BBC finds unseen photo of Bob Marley jamming on stage with local musicians at a Rastafari celebration held at an Irish club in Manchester
A report by Adam Sherwin for inews.
A photograph has emerged confirming that Bob Marley once jumped on stage to jam with a band at an Irish ballroom in Manchester.
The picture of the reggae legend jamming with local musicians was taken at the New Ardri Ballroom in Hulme, in the late 70s.
Marley visited the club to attend a meeting of the 12 Tribes of Israel Rastafari religious group, of which he was a prominent member.
Reggae legend invited to Hulme
By now a global star, the Jamaican artist was invited to Hulme by Larry Benji, keyboard player in the Ardri band, for a celebration.
The picture, not seen before, was unearthed by the producers of a new BBC documentary, When Bob Marley Came To Britain.
The other band members Marley joined on stage were Barry Johnson, of Manchester soul band Sweet Sensation, on bass guitar, Tony Bellamy on drums and Asha on guitar. The event is believed to have taken place in 1978.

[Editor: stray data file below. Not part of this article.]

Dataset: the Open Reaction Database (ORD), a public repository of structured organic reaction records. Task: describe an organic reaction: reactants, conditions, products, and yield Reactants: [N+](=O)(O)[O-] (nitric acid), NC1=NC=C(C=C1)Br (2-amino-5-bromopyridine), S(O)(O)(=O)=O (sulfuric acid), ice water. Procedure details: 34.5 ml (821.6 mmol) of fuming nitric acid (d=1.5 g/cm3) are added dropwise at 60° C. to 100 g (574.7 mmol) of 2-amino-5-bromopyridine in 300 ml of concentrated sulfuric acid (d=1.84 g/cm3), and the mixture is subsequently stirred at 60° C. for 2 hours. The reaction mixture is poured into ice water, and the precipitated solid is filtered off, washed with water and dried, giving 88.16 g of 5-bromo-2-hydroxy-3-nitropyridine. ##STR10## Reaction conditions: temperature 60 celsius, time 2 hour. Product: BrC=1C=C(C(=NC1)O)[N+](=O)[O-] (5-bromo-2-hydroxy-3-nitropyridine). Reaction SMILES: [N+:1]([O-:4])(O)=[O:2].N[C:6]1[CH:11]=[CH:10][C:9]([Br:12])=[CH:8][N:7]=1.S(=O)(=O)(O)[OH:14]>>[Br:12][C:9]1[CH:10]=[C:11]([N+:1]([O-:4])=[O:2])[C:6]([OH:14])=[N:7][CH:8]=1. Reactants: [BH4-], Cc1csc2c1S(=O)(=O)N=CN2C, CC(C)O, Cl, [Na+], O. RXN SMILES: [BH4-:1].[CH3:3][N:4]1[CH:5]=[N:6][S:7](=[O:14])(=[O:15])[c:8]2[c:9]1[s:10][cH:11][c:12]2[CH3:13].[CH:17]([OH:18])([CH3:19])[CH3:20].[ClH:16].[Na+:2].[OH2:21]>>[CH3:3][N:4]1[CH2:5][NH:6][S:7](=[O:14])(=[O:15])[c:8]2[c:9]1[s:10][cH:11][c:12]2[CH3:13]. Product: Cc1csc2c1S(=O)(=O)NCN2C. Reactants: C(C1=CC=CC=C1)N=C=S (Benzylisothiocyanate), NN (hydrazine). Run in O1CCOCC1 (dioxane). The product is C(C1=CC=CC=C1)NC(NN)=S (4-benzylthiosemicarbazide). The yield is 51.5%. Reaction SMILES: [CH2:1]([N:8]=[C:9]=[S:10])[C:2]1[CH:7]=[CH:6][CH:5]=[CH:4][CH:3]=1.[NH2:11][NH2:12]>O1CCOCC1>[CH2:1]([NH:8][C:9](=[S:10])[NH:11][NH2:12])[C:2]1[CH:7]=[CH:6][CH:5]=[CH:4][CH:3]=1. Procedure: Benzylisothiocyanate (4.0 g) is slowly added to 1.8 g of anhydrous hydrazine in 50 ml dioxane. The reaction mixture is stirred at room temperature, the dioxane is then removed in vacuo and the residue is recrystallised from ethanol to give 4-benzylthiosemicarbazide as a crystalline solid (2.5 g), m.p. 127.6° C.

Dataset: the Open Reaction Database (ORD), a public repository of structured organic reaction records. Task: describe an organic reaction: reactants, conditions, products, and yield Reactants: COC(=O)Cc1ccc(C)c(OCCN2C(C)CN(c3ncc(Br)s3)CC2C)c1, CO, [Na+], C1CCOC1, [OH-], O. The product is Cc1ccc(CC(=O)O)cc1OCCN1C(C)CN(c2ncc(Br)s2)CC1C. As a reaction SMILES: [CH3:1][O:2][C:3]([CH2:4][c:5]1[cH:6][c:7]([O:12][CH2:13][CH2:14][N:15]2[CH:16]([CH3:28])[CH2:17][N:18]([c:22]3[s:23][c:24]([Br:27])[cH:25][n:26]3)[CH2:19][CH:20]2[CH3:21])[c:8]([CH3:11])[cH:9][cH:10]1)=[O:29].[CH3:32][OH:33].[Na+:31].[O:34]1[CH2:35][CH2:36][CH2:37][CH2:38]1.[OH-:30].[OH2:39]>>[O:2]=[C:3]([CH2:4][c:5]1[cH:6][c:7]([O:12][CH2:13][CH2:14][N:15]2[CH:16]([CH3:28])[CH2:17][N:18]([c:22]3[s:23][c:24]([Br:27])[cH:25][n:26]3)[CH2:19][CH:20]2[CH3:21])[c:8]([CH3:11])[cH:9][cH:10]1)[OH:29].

UK ‘second home’ to Marley
The film details how Marley came to regard the UK as his second home in the 1970s, playing football in Battersea Park and living in a semi in the London suburb of Neasden whilst seeking to establish an audience for the Wailers.
It features rare archive footage and brings together witnesses to a surprise concert Marley performed for nonplussed pupils at Peckham Manor School in south London in March 1972.
The film tells how Marley’s UK visits helped inspire a generation of black British youth. It includes footage from secret concerts at the Rastafarian HQ in north London and Marley’s attempts to spread the word of the religious movement to the north of England.
Marley became the most widely known and revered performer of reggae music before his death from cancer in 1981 at the age of 36.